With thousands of artists in the area busily forging famous (and obscure) paintings, Dafen is an intriguing place for an art museum. A “village” within the city of Shenzhen, it features streets and alleys packed with studios producing counterfeit paintings, many of which are bought to decorate hotel rooms in the United States and elsewhere, To help upgrade the neighborhood and attract tourists, the local government help an invited competition for the museum and selected Urbanus Architecture & Design, a Chinese firm with offices in Shenzhen and Beijing, to design the building.
Urbanus’ proposal went beyond the design of a building to include a program of uses for the institution itself. “A typical art museum would be out place,” says Yan Meng, one of three partners at Urbanus. Less a ‘museum’ in the traditional sense, and more a mixed-use arts center, the project responds to both the topography and unique cultural setting of its urban environment. Urbanus designed a three-story building, in which each floor has a different function. The ground floor, which is open to an adjacent plaza, provides areas for local artists to sell their paintings and an auditorium for public events. On Level 2, the architects designed a collection of white-box galleries with 8,000 square meters of space for exhibitions. On the top level, they created a series of indoor workshops and studios and outdoor community spaces that mimic the intricate grid pattern of Dafen village; rising up between the open courtyards here are boxy skylights that bring daylight to the exhibition spaces below “We made a sandwich,” notes Yan, who conceived the project not just as a cultural facility, but as an extension of the site’s unique topography.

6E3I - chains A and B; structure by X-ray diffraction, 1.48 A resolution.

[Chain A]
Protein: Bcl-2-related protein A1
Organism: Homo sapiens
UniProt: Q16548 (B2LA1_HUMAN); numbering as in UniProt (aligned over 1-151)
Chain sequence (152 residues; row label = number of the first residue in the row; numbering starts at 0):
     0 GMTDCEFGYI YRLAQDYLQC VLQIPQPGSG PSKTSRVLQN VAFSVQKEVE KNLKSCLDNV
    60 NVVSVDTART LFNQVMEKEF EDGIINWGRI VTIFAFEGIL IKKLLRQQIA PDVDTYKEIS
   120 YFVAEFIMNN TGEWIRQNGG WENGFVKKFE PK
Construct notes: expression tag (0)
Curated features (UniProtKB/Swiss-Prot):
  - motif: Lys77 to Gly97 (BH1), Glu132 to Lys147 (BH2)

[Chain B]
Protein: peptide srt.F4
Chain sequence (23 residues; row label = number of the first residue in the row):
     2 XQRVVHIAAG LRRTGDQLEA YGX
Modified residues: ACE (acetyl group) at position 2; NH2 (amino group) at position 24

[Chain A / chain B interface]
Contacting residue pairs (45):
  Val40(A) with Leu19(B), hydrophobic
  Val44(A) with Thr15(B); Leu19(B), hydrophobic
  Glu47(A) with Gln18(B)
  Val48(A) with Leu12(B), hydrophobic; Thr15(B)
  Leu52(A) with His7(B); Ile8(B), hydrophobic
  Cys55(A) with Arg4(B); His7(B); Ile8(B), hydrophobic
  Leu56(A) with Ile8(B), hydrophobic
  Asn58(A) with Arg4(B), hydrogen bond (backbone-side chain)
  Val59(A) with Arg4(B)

The museum serves as an important connector at the edge of a neighborhood, providing a number of paths through the building and to the surrounding area. Pushed against the side of a hill, it negotiates a shift in terrain that had previously separated the village below from a school and a middle-class residential development above. The architects saw the museum as an opportunity to knit together the different areas. To do this, they integrated two bridges reaching out to the upper areas, a path cutting through the third-floor, and public access spaces within the museum. Unfortunately, the city has not opened the bridges yet to the surrounding areas, compromising the building’s function as a place that can bring people together.
The museum’s façade has also raised a lot of eyebrows. The architects took the village grid, angled it, and superimposed it on the building’s concrete envelope, creating a collection of recessed rectangular spaces. Over time, artists from the surrounding neighborhood will be invited to paint in these alcoves, turning the building’s inexpensive, grey-painted concrete exterior into a colorful collage that celebrates Dafen’s quirky local industry.